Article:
2014 Mets Top Prospects: No. 1 Noah Syndergaard, RHP

Top 25 Prospects syndergaard 1

1. Noah Syndergaard

Height: 6’6”
Weight: 240 lbs.
Age: 21
Bats/Throws: Right/Right

Noah Syndergaard has topped every 2014 Mets prospect list I’ve seen and mine is no different. At the time, Travis d’Arnaud was the main piece that convinced the Mets to deal R.A. Dickey to the Blue Jays and Syndergaard was just an added prospect. At the time, scouts wondered if he would be able to stick as a starter or have to be moved to the bullpen. It turns out that Syndergaard might be the most valuable piece the Mets got in that deal.

With a rare combination of plus velocity and quality control, Syndergaard has the potential to top a rotation for years to come. Last season across St. Lucie and Binghamton, Thor posted a 3.06 ERA, 1.15 WHIP and a 133:28 K:BB ratio. It’s hard to say he’ll be as good as Matt Harvey was last season. It’s hard to say anyone will be as good as Matt Harvey was last season but I do think he will ultimately be better than Zack Wheeler. Wheeler has the better curveball right now but I think Syndergaard’s command will take him a very long way. He throws an easy 96 mph with a fastball that tends to run in on right handers and has the ability to consistently reach 98. His motion and delivery look effortless and he uses his height to induce a good amount of groundballs. Although his curveball is a little inconsistent at the moment, it has the chance to be an above average pitch at the major league level. His changeup has the potential to be an above average offering as well. With above average command, a plus fastball and two potential above average secondary pitches, it’s scary to think what Syndergaard can do at his peak.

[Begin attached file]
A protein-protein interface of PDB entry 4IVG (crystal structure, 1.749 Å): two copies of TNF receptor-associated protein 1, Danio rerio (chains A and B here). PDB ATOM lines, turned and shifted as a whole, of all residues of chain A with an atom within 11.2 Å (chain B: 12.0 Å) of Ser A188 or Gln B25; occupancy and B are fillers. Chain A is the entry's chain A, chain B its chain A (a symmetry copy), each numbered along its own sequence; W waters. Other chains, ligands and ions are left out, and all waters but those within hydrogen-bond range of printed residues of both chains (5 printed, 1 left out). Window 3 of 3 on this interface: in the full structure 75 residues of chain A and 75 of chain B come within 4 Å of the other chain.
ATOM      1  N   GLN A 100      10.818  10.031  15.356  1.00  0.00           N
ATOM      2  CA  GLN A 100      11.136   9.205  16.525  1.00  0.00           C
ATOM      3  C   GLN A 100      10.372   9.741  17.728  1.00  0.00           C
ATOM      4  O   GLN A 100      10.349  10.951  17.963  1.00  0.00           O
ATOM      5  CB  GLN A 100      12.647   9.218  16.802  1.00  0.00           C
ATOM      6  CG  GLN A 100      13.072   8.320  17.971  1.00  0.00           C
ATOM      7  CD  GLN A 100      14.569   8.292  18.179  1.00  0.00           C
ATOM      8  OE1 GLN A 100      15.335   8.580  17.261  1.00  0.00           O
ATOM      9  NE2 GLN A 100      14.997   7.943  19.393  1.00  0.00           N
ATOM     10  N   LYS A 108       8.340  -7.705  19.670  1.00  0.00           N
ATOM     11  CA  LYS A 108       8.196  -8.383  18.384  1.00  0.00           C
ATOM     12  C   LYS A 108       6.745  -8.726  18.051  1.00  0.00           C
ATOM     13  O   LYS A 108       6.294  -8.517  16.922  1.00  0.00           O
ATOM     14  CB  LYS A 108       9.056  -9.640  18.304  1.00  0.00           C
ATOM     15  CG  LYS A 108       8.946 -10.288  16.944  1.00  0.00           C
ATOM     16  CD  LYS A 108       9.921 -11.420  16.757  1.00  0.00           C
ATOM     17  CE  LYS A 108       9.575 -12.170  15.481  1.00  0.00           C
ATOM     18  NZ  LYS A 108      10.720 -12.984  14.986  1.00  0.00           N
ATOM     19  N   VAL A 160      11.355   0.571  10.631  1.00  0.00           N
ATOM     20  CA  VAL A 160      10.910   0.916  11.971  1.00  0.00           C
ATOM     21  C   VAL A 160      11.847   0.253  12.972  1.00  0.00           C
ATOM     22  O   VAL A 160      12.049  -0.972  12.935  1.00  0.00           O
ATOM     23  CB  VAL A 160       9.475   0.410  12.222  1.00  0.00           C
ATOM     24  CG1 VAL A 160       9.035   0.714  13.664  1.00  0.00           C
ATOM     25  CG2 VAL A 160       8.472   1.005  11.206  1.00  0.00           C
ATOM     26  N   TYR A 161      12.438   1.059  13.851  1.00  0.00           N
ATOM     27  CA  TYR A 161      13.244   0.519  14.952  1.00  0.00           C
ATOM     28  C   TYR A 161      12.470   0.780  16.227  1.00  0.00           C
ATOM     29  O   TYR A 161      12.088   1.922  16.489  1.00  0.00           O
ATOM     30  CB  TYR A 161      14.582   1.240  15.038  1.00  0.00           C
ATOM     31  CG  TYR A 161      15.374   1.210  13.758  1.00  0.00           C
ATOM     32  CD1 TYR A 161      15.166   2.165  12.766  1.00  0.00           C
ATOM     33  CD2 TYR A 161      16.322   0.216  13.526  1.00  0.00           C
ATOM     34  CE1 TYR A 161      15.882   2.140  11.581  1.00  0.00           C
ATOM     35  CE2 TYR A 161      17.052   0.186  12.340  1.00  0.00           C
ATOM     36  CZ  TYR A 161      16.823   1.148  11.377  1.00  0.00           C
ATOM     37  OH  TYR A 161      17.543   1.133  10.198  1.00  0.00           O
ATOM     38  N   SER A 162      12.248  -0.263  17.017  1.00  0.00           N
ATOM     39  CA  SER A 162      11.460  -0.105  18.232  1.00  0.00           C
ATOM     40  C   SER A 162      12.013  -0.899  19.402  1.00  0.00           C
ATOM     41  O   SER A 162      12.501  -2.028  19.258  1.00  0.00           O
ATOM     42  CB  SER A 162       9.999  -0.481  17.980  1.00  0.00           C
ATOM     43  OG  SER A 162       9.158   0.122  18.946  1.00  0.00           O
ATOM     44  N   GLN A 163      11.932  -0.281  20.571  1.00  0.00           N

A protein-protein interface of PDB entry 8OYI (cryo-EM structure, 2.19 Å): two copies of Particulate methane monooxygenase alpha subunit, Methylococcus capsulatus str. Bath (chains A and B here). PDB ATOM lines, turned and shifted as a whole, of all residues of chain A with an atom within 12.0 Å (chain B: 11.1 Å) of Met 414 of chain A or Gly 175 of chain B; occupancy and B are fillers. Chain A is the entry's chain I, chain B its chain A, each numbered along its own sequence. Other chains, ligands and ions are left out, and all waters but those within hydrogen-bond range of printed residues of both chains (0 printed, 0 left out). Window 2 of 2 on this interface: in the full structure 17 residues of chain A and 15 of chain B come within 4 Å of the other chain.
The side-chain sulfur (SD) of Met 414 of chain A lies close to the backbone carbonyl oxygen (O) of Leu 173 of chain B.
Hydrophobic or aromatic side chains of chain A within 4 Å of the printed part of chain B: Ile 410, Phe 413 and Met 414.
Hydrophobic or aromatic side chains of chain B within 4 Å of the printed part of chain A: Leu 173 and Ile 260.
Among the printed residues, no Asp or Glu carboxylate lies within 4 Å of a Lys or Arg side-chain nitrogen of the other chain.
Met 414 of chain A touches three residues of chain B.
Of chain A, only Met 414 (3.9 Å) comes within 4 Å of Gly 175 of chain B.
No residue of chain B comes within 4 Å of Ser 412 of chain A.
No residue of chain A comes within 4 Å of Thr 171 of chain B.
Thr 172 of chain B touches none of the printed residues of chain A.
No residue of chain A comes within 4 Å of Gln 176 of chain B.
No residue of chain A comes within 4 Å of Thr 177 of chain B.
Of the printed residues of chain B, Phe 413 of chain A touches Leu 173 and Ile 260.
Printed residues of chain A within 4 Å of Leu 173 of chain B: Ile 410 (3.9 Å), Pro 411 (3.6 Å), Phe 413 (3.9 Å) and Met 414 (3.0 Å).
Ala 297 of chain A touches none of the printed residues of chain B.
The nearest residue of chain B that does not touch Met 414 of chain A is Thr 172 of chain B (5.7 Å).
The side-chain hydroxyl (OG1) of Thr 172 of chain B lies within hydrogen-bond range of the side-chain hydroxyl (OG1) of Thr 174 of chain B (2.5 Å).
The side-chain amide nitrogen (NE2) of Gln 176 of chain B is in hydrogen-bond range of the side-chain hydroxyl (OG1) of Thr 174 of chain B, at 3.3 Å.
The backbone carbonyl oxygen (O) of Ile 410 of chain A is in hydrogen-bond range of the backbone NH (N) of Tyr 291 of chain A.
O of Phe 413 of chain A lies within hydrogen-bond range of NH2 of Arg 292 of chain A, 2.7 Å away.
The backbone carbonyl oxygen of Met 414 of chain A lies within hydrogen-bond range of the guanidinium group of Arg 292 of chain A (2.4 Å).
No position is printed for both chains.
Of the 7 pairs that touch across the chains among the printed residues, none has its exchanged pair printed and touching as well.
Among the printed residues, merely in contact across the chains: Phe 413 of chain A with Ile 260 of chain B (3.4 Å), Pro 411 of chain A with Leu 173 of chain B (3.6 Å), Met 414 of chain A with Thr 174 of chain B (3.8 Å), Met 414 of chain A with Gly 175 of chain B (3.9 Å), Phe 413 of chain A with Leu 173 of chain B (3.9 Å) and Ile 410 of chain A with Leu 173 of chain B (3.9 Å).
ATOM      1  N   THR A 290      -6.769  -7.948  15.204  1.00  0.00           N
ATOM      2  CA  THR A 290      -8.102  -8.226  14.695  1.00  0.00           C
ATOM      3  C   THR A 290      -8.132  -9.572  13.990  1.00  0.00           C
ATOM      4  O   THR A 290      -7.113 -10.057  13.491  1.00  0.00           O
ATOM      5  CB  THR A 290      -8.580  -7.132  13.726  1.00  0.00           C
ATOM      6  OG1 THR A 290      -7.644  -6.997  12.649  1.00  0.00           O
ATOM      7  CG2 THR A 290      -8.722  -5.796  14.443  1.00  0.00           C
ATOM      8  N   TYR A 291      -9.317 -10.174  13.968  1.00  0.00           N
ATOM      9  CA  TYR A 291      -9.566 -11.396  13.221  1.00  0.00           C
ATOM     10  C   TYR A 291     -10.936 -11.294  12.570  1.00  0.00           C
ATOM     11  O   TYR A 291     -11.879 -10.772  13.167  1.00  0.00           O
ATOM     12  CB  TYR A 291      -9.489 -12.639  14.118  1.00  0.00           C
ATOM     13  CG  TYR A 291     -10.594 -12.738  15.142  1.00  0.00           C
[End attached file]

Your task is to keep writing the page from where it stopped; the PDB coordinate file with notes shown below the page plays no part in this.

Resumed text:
Outlook: Ranked the number 3 RHP prospect for 2014 by MLB.com, Syndergaard’s future is brighter than Zack Wheeler’s shaved head. He is poised to make his debut around midseason; the same time that Matt Harvey made his in 2012 and the same time Zack Wheeler made his last season. With a little more seasoning in AAA Las Vegas, Syndergaard will look to refine his curveball and changeup, while continuing to locate his pitches effectively. The more he can, the more effective his devastating fastball will be. If he were to start the season with the Mets, I think he could easily get by in the middle or back end of the rotation with the stuff he has now. With more development, he has the potential to be an ace or number 2 starter at his peak. When Matt Harvey returns next season, he’ll be the ace of course but that does not mean Syndergaard can’t attain the status of one. Every Mets fan in the world is looking forward to Syndergaard’s debut this upcoming season and looking forward to him, Harvey, and Wheeler, pitching in the rotation at the same time even more. The future for Mets pitching is certainly promising and hopefully we catch an extended glimpse of it this season when Syndergaard is called up.


1. Noah Syndergaard, RHP

2. Travis d’Arnaud, C

3. Rafael Montero, RHP

4. Dominic Smith, 1B

5. Kevin Plawecki, C

6. Wilmer Flores, 2B

7. Cesar Puello, OF

8. Amed Rosario, SS

9. Brandon Nimmo, CF

10. Steven Matz, LHP

11. Gavin Cecchini, SS

12. Jake deGrom, RHP

13. Dilson Herrera, 2B

14. Jeurys Familia, RHP

15. Michael Fulmer, RHP

16. Vic Black, RHP

17. Gabriel Ynoa, RHP

18. Domingo Tapia, RHP

19. Jayce Boyd, 1B

20. Luis Mateo, RHP

21. Jack Leathersich, LHP

22. Jeff Walters, RHP

23. Cory Mazzoni, RHP

24. Juan Centeno, C

25. Wilfredo Tovar, SS

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